For Parcak, the study was a call to action. Rather than just counting holes in the ground, she wanted to develop a new way to protect ancient sites. “The reality is we are losing the battle against looting,” Parcak says. “Archaeologists have limited resources, and we need to scale up big time.”  

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Satellite photos made in 2010 (left) and 2013 (right) reveal an upsurge in looting at the ancient site of South Dashur in Egypt.

So when she won the $1 million TED Prize last November, she had a clear vision of what she wanted to do with the money: engage the public around the world in the process of archaeological discovery, and create a new citizen-science technology for mapping and protecting ancient sites. 

Parcak is recruiting crowd-sourcing specialists to help design this technology. After logging on and receiving basic tutorials in what to look for, users “will be dealt a card, or a series of cards from a deck,” she says. Each card will consist of a small satellite image covering somewhere between 400 and 2,500 square meters of ground.  

Users will be given only a general idea of the location—perhaps southern Italy or northern Peru, for example—to protect the sites. They'll then be shown examples of what an ancient tomb, village, or looter’s pit would look like from space, and asked to look for these features on the dealt card.  

Behind the scenes, Parcak and her team will share all the new data on looting activity with the relevant governments.  In addition, she intends to compile maps of previously unknown archaeological sites and give them to archaeologists who work in the region.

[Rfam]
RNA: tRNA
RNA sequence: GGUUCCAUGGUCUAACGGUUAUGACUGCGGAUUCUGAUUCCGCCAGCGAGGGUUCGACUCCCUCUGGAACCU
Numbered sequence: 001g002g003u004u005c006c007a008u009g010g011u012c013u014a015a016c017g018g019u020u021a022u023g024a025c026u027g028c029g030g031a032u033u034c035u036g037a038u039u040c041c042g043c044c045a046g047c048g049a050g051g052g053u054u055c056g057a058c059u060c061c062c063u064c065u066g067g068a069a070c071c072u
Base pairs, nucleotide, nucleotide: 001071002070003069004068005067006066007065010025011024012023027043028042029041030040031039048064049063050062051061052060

"Democratizing Archaeological Discovery"

But there will be one hitch. The archaeologists “have to take the world with them when they dig the sites,” says Parcak. “They have to use Google Hangout, Periscope, or Twitter and make the process more transparent.  Essentially what we are talking about is the democratization of archaeological discovery.”

If all goes as planned, the new program will go online by the fall. And by introducing school children around the world to the excitement of exploration and discovery, Parcak hopes to educate a future generation about the importance of archaeological sites, and the pressing need to protect the world’s cultural heritage. 

“I think the only solution for stopping looting globally is to get people to buy into the idea that our human history is important,” she said.   

Christopher Thornton, senior director of the Cultural Heritage Initiative at the National Geographic Society, says the ambitious project could make a major difference in what has long been a losing battle for archaeologists.

“I think Sarah has the right vision and she has gathered the right groups around her [to develop the project.] This is a huge opportunity to educate the public on things that we know about looting because we are deeply embedded in this world.”